How business leaders can help drive good information security
As this is our first blog entry, we wanted to write about a topic that aligns with our overarching approach to helping companies at every stage in their Information and Cyber Security journey. What better place to start than taking a view from the top?
Business leaders have a vital role to play in impacting the organisation’s security programme. We’ve outlined below some practical pointers that can help drive a good Information and Cyber Security culture across your company or organisation.
- Create an effective route to the top
This doesn’t necessarily mean that the CISO (Chief Information Security Officer) has to sit on the board, nor does it mean that the CEO needs to have a second career as an information security consultant; but Information and Cyber Security should be strongly represented as part of ongoing corporate strategy and governance.
If you’re leading a small business, you might look at having a dotted line straight to the CEO who meets with the security leader regularly, perhaps monthly. This leader can be either internal or external and should drive the agenda for these meetings; all you need to do is listen.
If there’s already an obvious reporting line, ensure that all staff in that line are appropriately trained in information security (and risk) management.
- Remove conflicts of interest
Information security is everyone’s responsibility, but so often, it’s laid at the IT team’s door. Even if you focus solely on cyber security (the technical subsection of information security), it’s still unfair to put this on IT as they will always be subject to a conflict of interest where “Getting things working” often trumps “making things secure”.
You can help by taking away this conflict. Help them build a relationship with a capable and supportive security professional whose role is to properly communicate and orchestrate the management of, Information and Cyber Security risk within your business.
Along with this separation of roles and responsibilities, help your security leader create and – more importantly – ring-fence an Information and Cyber Security budget. This will have a huge impact on their ability to be proactive in supporting your business and its goals.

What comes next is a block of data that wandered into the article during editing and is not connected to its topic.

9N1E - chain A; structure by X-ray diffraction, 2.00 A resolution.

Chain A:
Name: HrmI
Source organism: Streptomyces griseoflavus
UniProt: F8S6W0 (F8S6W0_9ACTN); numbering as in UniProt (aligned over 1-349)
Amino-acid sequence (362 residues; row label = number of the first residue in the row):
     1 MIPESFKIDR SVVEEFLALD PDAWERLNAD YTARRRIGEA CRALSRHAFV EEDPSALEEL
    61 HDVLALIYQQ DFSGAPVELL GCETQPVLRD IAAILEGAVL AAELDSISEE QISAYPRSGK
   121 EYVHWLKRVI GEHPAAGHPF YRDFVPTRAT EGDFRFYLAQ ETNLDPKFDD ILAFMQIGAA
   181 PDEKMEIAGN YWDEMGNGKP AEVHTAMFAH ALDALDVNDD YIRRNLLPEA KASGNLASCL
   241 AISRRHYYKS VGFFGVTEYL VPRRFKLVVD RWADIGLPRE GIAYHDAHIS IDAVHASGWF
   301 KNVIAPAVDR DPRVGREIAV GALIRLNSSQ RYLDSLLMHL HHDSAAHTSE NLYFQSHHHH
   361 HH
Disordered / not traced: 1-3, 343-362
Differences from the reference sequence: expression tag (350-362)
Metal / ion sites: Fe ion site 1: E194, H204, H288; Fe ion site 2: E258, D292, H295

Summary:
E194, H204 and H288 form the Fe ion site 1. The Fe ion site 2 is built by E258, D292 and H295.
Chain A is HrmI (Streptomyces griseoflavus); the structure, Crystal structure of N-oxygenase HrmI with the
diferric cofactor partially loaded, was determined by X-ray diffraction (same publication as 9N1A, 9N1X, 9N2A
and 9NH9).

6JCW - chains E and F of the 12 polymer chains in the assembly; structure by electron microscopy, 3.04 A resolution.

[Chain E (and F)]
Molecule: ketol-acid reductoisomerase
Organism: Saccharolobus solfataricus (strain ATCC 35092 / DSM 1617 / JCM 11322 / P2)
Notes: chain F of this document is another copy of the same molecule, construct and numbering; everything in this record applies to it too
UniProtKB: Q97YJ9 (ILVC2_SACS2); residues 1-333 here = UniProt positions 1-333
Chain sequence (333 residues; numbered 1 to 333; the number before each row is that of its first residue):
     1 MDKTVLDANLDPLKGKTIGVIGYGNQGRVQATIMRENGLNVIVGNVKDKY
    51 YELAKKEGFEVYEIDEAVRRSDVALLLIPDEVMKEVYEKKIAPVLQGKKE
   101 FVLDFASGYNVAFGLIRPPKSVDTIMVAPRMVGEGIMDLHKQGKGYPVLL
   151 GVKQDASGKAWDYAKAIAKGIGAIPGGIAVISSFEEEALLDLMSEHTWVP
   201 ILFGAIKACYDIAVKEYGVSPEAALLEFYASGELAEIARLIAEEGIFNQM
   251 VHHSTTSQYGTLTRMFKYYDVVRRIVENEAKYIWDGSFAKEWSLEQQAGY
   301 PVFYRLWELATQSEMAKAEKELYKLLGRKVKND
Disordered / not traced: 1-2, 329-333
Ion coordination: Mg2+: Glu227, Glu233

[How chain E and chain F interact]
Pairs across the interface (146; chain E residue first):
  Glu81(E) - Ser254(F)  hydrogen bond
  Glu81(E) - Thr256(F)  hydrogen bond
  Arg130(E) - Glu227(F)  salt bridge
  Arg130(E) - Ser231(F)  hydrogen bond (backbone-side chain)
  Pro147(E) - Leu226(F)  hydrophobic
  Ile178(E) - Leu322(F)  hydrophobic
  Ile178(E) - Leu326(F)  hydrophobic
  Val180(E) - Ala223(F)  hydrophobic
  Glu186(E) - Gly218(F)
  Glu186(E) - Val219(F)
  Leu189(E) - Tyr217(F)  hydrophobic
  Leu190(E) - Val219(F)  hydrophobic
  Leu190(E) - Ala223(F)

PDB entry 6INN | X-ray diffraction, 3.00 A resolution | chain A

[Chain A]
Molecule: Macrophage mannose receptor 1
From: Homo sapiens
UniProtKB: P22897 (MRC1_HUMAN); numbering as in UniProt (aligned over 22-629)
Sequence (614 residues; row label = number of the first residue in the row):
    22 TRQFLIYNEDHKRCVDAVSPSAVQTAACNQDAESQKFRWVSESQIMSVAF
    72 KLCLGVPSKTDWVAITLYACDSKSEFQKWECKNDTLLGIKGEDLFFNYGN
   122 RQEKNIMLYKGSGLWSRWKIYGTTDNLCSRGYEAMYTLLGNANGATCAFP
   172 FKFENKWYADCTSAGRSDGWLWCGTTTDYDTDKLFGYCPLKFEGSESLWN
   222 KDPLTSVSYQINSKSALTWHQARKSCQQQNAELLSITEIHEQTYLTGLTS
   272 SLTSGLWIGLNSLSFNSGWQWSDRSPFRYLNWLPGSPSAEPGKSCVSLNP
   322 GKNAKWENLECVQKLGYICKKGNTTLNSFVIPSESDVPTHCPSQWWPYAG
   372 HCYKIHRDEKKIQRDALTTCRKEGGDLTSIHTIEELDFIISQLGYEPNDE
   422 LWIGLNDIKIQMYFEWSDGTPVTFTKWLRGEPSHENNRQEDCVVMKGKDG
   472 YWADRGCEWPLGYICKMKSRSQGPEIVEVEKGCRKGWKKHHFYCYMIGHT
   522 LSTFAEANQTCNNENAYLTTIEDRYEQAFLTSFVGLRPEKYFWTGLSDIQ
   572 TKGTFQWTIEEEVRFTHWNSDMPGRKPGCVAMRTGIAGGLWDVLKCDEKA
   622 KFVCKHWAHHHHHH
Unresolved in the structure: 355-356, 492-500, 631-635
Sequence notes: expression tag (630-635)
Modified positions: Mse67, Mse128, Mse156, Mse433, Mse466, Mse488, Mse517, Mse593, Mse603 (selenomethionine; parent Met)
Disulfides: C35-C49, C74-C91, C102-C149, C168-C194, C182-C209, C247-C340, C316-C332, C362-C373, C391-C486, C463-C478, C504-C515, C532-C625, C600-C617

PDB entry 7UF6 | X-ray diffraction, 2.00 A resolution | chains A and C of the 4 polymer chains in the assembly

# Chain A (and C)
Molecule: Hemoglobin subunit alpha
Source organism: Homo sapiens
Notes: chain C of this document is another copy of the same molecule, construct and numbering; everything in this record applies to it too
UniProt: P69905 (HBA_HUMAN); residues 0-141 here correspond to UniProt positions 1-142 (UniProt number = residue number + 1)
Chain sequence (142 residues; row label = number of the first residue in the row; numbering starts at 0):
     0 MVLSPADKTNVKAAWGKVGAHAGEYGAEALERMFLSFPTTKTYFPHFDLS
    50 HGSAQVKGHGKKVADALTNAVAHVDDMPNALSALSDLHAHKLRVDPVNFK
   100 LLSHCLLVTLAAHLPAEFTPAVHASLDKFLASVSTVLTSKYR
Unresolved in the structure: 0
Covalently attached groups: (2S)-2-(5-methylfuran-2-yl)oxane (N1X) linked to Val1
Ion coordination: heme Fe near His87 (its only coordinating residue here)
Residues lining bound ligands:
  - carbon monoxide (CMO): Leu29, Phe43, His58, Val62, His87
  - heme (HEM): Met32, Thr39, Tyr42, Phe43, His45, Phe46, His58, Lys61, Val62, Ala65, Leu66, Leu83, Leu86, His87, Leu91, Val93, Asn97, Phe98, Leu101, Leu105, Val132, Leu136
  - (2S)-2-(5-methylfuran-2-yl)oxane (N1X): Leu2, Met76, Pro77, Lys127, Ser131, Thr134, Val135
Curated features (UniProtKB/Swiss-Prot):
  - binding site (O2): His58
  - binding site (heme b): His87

- Be supportive
Those responsible for security within your organisation should be communicating regularly within your business; namely with end-users, IT managers, and owners of information assets and systems. Some of these communications will be challenging.
It’s at these times that your security leader or team needs the right level of engagement from you. In many businesses, we’ve seen exactly the opposite happen. As soon as conflict arises, senior management bows to the pressures of the business and completely undermines what the security leader is trying to achieve. Try to avoid this; this doesn’t necessarily mean an “at all costs” endorsement every time a challenging situation arises, but if your business knows that as a business leader, the security team “has your ear”, then over time, this will help to oil the wheels of the Information and Cyber Security wagon.
This should be a win-win for you, as any good information security leader will have aligned their work with the organisation’s goals, and as a major stakeholder, will have consulted you in doing so. All you need to do is reinforce that position.
- Welcome challenges
Whether you’re CEO or part of the reporting line responsible for Information and Cyber Security, always welcome bad news. All too often, we see situations where someone genuinely believes it is more appropriate to mask a situation than to escalate it or discuss it openly.
Being a supportive leader for your security team is an absolute must. It’s the only way to drive the right security culture and the only way to get the right results in a discipline where poor leadership can cripple your business.
Leadership plays a critical part in the management of Information and Cyber Security risk, and every leader in the business needs to play their part. If you’ve found this article helpful or if there’s anything you would like to discuss, then please get in touch via direct message or our website at www.cyberlens.com/contact .